CA2694101C - Framing structure - Google Patents

Framing structure Download PDF

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Publication number
CA2694101C
CA2694101C CA 2694101 CA2694101A CA2694101C CA 2694101 C CA2694101 C CA 2694101C CA 2694101 CA2694101 CA 2694101 CA 2694101 A CA2694101 A CA 2694101A CA 2694101 C CA2694101 C CA 2694101C
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Canada
Prior art keywords
framing
column
beams
walls
poured
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Active
Application number
CA 2694101
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French (fr)
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CA2694101A1 (en
Inventor
Housh Rahimzadeh
Marc Rahimzadeh
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Diversakore LLC
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Diversakore LLC
Priority date (The priority date is an assumption and is not a legal conclusion. Google has not performed a legal analysis and makes no representation as to the accuracy of the date listed.)
Filing date
Publication date
Priority to US94570007P priority Critical
Priority to US60/945,700 priority
Application filed by Diversakore LLC filed Critical Diversakore LLC
Priority to PCT/US2008/067724 priority patent/WO2009002865A1/en
Publication of CA2694101A1 publication Critical patent/CA2694101A1/en
Application granted granted Critical
Publication of CA2694101C publication Critical patent/CA2694101C/en
Active legal-status Critical Current
Anticipated expiration legal-status Critical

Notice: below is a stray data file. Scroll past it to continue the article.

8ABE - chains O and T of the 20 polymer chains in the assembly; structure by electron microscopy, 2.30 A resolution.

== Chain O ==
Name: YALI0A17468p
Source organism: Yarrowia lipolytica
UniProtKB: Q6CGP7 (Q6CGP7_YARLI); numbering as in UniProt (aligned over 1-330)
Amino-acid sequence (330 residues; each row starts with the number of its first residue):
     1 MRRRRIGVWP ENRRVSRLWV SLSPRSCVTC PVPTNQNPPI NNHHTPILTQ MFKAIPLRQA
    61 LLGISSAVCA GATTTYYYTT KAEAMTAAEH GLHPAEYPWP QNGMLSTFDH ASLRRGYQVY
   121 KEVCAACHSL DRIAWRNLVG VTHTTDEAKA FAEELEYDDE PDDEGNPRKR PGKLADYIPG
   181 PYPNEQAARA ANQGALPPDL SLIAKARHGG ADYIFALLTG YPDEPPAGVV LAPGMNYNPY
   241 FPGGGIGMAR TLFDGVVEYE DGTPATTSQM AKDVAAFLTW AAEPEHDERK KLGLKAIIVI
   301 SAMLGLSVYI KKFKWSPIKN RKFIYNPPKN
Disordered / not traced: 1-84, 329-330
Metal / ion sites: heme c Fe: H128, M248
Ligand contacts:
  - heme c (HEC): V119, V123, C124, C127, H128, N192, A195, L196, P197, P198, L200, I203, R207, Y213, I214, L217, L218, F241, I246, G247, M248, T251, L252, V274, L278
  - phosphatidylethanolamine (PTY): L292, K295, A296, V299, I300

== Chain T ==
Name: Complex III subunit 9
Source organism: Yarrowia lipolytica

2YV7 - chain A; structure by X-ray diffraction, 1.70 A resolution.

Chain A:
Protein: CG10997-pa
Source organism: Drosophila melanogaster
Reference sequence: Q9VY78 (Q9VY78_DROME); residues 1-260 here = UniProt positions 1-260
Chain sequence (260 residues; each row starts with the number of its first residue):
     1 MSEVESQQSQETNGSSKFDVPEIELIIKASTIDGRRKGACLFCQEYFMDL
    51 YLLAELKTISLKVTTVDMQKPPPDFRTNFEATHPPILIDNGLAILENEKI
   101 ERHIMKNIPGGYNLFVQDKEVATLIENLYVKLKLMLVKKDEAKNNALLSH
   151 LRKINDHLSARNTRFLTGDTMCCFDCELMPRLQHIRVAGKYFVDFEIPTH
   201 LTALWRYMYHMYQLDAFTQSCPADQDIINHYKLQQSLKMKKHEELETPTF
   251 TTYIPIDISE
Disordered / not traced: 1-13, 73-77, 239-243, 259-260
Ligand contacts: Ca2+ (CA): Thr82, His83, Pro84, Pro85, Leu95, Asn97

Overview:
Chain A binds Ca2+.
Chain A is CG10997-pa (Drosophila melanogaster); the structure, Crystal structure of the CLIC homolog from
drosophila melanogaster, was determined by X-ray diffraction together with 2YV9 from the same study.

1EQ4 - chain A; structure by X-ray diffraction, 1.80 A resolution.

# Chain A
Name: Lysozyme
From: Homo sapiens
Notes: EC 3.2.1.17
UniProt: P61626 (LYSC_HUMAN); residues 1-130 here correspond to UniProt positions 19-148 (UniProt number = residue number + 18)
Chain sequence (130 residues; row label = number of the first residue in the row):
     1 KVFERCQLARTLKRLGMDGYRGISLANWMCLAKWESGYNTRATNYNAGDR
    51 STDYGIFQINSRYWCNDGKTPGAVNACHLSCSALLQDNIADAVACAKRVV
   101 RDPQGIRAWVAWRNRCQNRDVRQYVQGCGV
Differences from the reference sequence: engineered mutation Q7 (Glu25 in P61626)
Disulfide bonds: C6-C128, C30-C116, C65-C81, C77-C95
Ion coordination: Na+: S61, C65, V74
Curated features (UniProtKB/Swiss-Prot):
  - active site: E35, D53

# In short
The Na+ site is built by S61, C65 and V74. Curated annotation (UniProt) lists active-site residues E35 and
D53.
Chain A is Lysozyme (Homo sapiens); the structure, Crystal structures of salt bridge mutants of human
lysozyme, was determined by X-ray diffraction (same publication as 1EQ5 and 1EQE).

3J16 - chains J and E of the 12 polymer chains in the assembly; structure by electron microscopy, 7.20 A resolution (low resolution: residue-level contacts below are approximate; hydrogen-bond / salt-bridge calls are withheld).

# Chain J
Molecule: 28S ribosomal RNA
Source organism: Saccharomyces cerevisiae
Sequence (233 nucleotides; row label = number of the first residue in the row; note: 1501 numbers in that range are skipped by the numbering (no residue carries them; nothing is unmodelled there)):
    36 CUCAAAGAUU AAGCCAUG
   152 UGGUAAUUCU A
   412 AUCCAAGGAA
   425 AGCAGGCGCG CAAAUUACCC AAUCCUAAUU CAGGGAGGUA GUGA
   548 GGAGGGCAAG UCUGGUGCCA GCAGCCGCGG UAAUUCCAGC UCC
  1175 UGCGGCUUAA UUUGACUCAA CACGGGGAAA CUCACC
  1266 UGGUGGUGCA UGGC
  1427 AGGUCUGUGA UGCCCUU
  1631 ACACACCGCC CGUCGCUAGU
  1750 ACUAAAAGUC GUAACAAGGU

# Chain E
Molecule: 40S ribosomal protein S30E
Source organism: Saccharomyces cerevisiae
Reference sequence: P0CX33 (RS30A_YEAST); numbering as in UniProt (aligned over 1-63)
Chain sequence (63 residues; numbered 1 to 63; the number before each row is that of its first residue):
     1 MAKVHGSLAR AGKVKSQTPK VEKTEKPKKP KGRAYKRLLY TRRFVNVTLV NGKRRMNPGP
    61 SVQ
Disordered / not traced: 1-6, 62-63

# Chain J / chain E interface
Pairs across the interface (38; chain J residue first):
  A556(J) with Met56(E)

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Classifications

    • EFIXED CONSTRUCTIONS
    • E04BUILDING
    • E04BGENERAL BUILDING CONSTRUCTIONS; WALLS, e.g. PARTITIONS; ROOFS; FLOORS; CEILINGS; INSULATION OR OTHER PROTECTION OF BUILDINGS
    • E04B5/00Floors; Floor construction with regard to insulation; Connections specially adapted therefor
    • E04B5/16Load-carrying floor structures wholly or partly cast or similarly formed in situ
    • E04B5/17Floor structures partly formed in situ
    • E04B5/18Floor structures partly formed in situ with stiffening ribs or other beam-like formations wholly cast between filling members
    • E04B5/19Floor structures partly formed in situ with stiffening ribs or other beam-like formations wholly cast between filling members the filling members acting as self-supporting permanent forms
    • EFIXED CONSTRUCTIONS
    • E04BUILDING
    • E04BGENERAL BUILDING CONSTRUCTIONS; WALLS, e.g. PARTITIONS; ROOFS; FLOORS; CEILINGS; INSULATION OR OTHER PROTECTION OF BUILDINGS
    • E04B1/00Constructions in general; Structures which are not restricted either to walls, e.g. partitions, or floors or ceilings or roofs
    • E04B1/18Structures comprising elongated load-supporting parts, e.g. columns, girders, skeletons